© David Loftus
Cornish cowboy pasties
Marcy Tatarka, an absolutely lovely cook I met in Wyoming, was full of all sorts of local food knowledge. She told me that people in this part of America are really into their pasties! Turns out that in the 1920s and ’30s, miners from Cornwall came over to work in Montana and it wasn’t long before the locals developed a taste for the good old Cornish pasty. Their recipes haven’t evolved radically since, but they do embrace local ingredients like chicken, squash, and sage. Pastry isn’t exactly health food, but a delicious pasty once in a while won’t hurt you. If you like, you can make a slightly “skinnier” pasty by
reducing the butter to 1¾ sticks and adding 3 tablespoons of olive oil. But frankly, if I’m making these, I just go for it old-school style.
Preheat the oven to 350°F. Bring your butter and water to a boil in a large saucepan, then take the pan off the heat. Stir the flour and salt into the mixture bit by bit with a spatula, until you’ve got a dough. Tip it onto a floured surface and use your hands to shape it into a smooth ball. Put the ball of dough into a floured bowl, dust the top with flour, then cover with plastic wrap and chill in the refrigerator for about 30 minutes while you make the filling.
Meanwhile, get a large frying pan and fry your chopped onion in a lug of olive oil for 10 minutes or until softened. Add the diced chicken and fry for 5 minutes until brown, then add the rest of the chopped vegetables and herbs. Fry for another 5 minutes, then add 3 or 4 good gratings of nutmeg. Season well with salt and pepper, then pour in the chicken broth and Worcestershire sauce. Stir in the flour and simmer on a medium heat for 15 to 20 minutes, until most of the stock has cooked away and you’re left with nice thick gravy.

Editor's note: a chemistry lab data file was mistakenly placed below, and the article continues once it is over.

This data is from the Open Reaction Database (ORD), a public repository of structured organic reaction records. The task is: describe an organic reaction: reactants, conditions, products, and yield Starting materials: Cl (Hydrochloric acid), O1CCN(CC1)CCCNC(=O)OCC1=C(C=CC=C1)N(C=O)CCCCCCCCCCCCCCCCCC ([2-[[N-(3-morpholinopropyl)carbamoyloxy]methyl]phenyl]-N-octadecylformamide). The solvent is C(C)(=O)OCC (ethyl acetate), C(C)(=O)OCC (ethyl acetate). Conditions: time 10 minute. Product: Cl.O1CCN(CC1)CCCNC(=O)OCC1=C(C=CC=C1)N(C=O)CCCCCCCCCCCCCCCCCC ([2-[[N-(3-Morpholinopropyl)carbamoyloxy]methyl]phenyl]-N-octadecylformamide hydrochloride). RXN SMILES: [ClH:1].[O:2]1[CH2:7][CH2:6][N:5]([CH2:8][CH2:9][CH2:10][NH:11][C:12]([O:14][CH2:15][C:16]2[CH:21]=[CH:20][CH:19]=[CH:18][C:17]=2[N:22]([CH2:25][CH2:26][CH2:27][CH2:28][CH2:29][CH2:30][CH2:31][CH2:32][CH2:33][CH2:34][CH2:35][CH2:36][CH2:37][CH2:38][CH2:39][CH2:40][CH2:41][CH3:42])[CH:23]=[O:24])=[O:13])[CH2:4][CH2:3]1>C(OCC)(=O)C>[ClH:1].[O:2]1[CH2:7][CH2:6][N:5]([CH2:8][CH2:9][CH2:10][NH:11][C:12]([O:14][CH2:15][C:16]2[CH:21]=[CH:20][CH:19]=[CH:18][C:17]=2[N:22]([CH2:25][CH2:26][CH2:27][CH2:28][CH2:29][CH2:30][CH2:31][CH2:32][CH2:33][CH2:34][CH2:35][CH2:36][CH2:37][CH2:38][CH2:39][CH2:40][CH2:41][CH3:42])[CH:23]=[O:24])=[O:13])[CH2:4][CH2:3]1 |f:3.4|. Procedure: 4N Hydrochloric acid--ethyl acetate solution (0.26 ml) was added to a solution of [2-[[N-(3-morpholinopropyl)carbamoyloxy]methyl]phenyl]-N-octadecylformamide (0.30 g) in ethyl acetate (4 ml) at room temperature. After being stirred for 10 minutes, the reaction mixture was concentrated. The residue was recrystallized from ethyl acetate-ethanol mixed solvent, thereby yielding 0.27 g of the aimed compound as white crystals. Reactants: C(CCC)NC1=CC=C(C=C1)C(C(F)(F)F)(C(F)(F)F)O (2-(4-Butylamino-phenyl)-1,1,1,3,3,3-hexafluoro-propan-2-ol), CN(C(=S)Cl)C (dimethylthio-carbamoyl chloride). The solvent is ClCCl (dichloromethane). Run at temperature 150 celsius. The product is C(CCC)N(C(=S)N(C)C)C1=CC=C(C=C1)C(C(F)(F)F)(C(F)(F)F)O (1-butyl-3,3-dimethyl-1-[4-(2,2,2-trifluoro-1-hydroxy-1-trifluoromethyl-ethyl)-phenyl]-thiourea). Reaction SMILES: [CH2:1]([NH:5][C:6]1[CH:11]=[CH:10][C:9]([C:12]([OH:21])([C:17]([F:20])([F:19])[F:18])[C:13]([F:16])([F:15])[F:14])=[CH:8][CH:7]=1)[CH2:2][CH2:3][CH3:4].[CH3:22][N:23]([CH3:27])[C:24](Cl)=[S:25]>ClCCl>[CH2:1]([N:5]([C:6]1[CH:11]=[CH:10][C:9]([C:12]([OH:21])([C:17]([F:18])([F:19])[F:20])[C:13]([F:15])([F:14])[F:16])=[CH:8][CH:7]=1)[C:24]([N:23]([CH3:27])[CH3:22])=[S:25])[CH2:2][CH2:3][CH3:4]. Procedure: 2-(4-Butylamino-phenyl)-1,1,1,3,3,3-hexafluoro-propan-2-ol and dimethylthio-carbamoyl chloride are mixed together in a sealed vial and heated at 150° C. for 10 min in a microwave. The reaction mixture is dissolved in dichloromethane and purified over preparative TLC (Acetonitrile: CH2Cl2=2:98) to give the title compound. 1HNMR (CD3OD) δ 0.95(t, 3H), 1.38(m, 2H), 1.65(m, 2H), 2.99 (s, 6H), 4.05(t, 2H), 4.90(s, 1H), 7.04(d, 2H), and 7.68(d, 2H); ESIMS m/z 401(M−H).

Dust a clean surface and a rolling pin with flour, then divide your pastry dough in half and roll each half out until it’s slightly thinner than ¼ inch. Use a cereal bowl (about 6 inches in diameter) to cut 4 circles out of each half, so you end up with 8 circles. You may need to cut out 2 or 3 circles from each half first, then re-roll the remaining pastry to make the rest. Dust the circles with flour, and spoon your filling into the middle of each one. Brush the edges of the pastry with some of the beaten egg, then fold each circle in half over the filling and crimp the edges with your finger and thumb to seal them. If you want to see how this is done, check out the video on www.jamieoliver.com/how-to.
Line 2 baking trays with parchment paper, scatter a handful of cornmeal or polenta over the paper, and place your pasties on top. Brush the pasties all over with more of the beaten egg and sprinkle over a little more cornmeal. Bake in the hot oven for 30 to 35 minutes, or until golden, and serve straight away with a fresh green salad. A taste of Cornwall in the Wild West – who’d have thought it!
Italian red – a Barbera d’Alba
For the pastry:
• 2 sticks plus 2 tablespoons butter
• 1¼ cups hot water
• 4½ cups all-purpose flour, plus extra for dusting
• 1 teaspoon salt
• 1 large egg, preferably free-range or organic, beaten
• a handful of medium ground cornmeal or polenta
For the filling:
• 1 red onion, peeled and diced
• olive oil
• 4 skinless, boneless chicken thighs, preferably free-range or
organic, cut into ¾-inch dice
• ½ a small butternut squash (approx• ½ pound), peeled
and cut into ½ inch chunks
• 1 carrot, peeled and roughly chopped
• 1 medium potato, peeled and cut into ½-inch chunks
• 6 sprigs fresh sage or thyme, leaves picked and chopped
• sea salt and freshly ground black pepper
• 1¼ cups chicken broth, preferably organic
• 2 tablespoons Worcestershire sauce, such as Lea & Perrins
• 1 tablespoon all-purpose flour